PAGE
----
Photo by: Randy Mayor. Styling by: Melanie J. Clark via Cooking Light.
Recipe by David Bonom in Cooking Light via myrecipes.com.
"Yield: 8 servings (serving size: 3 ounces beef, about 1 1/2 cups cabbage, and about 1 1/3 cups potatoes)
1 (4-pound) cured corned beef brisket, trimmed
16 cups water
2 cups chopped onion
1 cup chopped celery
1 cup chopped carrot
1 1/2 teaspoons pickling spice
3 garlic cloves, peeled
1 tablespoon caraway seeds
1 (2 1/2-pound) head green cabbage, cored and cut into 1-inch strips
4 pounds small red potatoes, quartered
2 tablespoons chopped fresh parsley
2 teaspoons butter
2 teaspoons grated lemon rind
2 teaspoons fresh lemon juice
1/8 teaspoon black pepper
1/2 cup dry breadcrumbs
1 (5-ounce) jar prepared horseradish, drained and squeezed dry
3 tablespoons Dijon mustard
Place brisket in a large stockpot; add water and next 5 ingredients (water through garlic). Bring to a boil. Cover, reduce heat, and simmer 3 hours. Remove brisket from pot.
Place brisket on the rack of a broiler pan or roasting pan coated with cooking spray; place rack in pan. Strain cooking liquid through a colander into 2 large bowls; discard solids. Return liquid to pot. Add caraway seeds and cabbage; bring to a boil. Reduce heat; simmer 20 minutes. Drain.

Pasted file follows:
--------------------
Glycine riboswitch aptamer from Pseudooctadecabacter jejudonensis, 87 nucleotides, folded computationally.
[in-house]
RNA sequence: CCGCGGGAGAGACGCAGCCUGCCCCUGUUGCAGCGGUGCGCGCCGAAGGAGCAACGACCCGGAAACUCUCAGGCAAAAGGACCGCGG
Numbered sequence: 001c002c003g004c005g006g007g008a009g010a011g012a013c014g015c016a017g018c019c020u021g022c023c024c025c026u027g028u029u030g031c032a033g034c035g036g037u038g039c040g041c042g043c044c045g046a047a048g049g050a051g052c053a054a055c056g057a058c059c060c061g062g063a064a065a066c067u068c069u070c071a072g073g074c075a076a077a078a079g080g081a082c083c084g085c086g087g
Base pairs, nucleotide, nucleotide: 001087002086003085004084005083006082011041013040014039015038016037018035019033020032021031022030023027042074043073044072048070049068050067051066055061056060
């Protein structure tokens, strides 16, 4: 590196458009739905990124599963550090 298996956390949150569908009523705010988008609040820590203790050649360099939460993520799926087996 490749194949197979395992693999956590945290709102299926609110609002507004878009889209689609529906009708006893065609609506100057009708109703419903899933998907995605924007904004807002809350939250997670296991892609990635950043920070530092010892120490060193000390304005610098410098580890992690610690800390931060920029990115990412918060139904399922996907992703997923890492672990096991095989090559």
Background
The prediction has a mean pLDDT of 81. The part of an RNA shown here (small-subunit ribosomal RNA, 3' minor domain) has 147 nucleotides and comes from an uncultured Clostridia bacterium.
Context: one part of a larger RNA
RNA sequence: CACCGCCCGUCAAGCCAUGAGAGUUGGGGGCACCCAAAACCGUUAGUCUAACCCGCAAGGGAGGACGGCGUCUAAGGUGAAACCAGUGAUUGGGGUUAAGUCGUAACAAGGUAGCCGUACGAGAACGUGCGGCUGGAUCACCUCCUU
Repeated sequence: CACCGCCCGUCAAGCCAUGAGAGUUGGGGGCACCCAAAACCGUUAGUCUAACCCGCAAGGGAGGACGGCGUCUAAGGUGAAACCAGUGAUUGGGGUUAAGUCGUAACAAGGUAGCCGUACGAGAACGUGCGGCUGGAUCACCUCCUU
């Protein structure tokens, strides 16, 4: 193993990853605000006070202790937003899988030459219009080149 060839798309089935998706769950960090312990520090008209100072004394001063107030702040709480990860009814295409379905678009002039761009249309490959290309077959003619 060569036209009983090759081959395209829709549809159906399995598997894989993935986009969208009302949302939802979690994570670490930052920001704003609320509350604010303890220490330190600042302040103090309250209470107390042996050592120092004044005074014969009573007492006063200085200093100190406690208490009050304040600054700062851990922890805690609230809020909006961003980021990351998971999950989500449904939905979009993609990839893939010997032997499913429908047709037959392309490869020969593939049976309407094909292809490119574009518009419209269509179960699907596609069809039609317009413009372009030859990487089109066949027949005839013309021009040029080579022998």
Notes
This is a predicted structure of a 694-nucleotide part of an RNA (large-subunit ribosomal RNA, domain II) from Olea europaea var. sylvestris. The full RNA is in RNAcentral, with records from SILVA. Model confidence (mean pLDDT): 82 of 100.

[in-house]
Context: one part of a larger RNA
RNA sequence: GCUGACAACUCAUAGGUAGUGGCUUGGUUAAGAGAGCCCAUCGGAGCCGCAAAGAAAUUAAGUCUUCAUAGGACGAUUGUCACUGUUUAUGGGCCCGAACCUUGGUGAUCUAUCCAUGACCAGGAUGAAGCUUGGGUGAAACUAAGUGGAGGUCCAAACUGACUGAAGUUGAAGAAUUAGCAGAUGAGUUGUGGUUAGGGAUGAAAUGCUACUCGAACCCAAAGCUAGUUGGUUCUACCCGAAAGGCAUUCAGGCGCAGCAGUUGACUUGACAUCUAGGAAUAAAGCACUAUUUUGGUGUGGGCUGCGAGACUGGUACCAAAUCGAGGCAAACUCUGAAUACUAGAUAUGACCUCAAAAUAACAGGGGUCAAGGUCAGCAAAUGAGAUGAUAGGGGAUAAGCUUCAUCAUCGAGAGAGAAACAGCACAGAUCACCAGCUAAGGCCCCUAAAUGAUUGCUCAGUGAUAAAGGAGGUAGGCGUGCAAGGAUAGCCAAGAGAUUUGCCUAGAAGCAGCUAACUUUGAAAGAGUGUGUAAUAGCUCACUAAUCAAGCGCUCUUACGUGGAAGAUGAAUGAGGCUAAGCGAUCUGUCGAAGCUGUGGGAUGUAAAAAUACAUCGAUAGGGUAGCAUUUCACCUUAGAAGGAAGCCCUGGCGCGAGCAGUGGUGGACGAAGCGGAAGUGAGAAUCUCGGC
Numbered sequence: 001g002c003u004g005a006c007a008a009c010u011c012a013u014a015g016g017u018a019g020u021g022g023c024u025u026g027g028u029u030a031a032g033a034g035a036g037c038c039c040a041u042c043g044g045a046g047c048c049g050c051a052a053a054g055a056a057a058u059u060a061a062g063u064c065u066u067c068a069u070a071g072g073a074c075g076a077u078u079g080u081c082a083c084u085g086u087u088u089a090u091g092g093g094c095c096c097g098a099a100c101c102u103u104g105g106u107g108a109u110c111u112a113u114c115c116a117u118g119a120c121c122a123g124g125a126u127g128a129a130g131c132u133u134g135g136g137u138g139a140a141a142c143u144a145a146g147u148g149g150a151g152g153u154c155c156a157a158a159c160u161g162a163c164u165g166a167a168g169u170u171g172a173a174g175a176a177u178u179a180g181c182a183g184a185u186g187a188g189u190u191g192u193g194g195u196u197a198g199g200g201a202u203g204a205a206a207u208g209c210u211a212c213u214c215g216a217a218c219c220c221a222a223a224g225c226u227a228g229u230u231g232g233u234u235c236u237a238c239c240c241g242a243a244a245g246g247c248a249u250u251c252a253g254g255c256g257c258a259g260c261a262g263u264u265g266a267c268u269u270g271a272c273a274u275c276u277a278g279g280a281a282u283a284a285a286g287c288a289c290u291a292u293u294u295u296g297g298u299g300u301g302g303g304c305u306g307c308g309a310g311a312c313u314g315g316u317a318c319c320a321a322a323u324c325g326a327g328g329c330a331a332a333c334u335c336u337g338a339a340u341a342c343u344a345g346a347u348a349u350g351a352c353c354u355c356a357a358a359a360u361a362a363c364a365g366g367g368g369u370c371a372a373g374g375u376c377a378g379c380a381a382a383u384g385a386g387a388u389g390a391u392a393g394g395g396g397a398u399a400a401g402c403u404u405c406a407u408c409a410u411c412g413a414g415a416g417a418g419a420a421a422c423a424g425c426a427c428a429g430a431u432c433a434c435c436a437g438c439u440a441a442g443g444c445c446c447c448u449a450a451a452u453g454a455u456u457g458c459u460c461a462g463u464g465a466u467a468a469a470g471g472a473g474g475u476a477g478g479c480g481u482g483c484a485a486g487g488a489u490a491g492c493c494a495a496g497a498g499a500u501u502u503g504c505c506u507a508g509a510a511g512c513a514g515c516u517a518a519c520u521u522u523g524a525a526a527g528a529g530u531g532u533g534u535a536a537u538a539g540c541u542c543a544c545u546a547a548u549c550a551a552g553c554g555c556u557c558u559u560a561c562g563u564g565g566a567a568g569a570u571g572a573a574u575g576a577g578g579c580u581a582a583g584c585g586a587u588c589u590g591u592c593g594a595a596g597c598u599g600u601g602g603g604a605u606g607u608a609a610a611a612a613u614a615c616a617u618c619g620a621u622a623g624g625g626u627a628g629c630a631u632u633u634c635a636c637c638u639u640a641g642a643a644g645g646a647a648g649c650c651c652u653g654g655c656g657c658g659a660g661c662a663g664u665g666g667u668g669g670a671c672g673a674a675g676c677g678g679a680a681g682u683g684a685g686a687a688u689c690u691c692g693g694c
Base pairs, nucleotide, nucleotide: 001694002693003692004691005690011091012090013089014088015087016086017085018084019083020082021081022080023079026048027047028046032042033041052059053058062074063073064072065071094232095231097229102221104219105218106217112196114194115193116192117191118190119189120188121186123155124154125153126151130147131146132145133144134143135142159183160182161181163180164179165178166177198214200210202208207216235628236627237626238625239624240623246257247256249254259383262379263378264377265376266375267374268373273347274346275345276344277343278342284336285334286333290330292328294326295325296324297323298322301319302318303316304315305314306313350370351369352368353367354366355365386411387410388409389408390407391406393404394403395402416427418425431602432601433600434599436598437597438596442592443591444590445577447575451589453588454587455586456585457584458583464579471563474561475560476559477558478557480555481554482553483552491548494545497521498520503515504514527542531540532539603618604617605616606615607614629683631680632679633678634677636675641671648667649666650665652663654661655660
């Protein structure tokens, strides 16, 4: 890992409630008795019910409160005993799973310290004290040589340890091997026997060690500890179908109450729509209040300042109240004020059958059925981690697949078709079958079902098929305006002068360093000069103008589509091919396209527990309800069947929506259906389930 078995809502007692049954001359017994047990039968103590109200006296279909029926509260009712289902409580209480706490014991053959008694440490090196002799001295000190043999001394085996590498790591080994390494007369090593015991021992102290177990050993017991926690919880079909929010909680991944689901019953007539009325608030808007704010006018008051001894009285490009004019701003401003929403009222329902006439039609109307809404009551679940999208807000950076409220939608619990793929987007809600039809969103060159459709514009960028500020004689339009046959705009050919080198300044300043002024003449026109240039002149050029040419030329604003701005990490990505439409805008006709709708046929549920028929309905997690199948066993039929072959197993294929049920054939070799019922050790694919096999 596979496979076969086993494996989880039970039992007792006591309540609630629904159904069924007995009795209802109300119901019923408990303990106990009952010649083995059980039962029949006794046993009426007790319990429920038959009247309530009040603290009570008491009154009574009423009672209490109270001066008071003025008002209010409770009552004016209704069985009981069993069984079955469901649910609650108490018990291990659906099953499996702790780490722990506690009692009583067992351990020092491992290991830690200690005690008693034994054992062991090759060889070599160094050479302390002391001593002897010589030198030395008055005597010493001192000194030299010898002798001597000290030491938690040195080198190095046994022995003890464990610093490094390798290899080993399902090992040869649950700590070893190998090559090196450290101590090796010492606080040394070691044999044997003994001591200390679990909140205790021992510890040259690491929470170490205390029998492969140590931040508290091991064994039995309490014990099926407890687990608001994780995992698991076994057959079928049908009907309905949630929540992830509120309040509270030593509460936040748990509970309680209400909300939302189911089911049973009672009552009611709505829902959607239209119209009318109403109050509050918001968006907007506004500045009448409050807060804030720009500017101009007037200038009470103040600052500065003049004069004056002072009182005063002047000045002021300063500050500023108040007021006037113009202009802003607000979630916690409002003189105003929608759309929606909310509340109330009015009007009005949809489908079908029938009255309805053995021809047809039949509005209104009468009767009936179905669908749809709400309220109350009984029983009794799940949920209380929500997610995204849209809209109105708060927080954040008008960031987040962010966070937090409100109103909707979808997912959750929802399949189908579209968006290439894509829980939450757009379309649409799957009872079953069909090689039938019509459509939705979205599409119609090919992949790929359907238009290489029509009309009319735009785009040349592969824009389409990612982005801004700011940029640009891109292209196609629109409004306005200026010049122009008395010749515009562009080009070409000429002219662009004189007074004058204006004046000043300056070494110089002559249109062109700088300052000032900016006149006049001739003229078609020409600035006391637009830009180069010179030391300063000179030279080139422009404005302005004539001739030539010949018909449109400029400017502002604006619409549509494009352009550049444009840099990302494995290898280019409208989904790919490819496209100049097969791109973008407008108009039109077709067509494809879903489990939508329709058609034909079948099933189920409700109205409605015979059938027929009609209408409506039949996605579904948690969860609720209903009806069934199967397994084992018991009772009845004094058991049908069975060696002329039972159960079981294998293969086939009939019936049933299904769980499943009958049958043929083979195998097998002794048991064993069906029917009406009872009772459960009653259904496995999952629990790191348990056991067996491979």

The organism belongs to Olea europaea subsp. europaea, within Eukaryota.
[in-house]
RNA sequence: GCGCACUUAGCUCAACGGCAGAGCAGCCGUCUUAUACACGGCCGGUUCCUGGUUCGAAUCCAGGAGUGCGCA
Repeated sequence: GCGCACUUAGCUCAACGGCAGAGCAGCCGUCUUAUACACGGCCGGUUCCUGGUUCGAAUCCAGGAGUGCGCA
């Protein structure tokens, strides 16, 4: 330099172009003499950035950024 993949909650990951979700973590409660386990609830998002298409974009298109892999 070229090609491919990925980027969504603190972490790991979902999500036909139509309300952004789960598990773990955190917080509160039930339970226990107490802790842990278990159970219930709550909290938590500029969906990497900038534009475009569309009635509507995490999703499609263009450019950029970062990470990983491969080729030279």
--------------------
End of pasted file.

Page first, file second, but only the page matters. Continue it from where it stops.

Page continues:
While cabbage is cooking, place potatoes in a large Dutch oven. Cover with water. Bring to a boil; cook 20 minutes or until tender. Drain. Return potatoes to pan. Stir in parsley, butter, rind, juice, and pepper; toss to coat.
Preheat broiler. Combine breadcrumbs and horseradish. Spread mustard over one side of brisket. Press breadcrumb mixture onto mustard. Broil 3 minutes or until lightly browned. Serve brisket with cabbage and potatoes."
-Recipe by: David Bonom, Cooking Light, March 2003
A poem by Frances Shilliday to make you smile.
GOOD GRIEF - NOT BEEF!
I just want to put something straight
About what should be on your plate,
If it's corned beef you're makin'
You're sadly mistaken,
That isn't what Irishmen ate.
If you ever go over the pond
You'll find it's of bacon they're fond,
All crispy and fried,
With some cabbage beside,
And a big scoop of praties beyond.
Your average Pat was a peasant
Who could not afford beef or pheasant.
On the end of his fork
Was a bit of salt pork,
As a change from potatoes 'twas pleasant.
This custom the Yanks have invented,
Is an error they've never repented,
But bacon's the stuff
That all Irishmen scoff,
With fried cabbage it is supplemented.
So please get it right this St. Paddy's.
Don't feed this old beef to your daddies.
It may be much flasher,
But a simple old rasher,
Is what you should eat with your tatties.
©Frances Shilliday 2004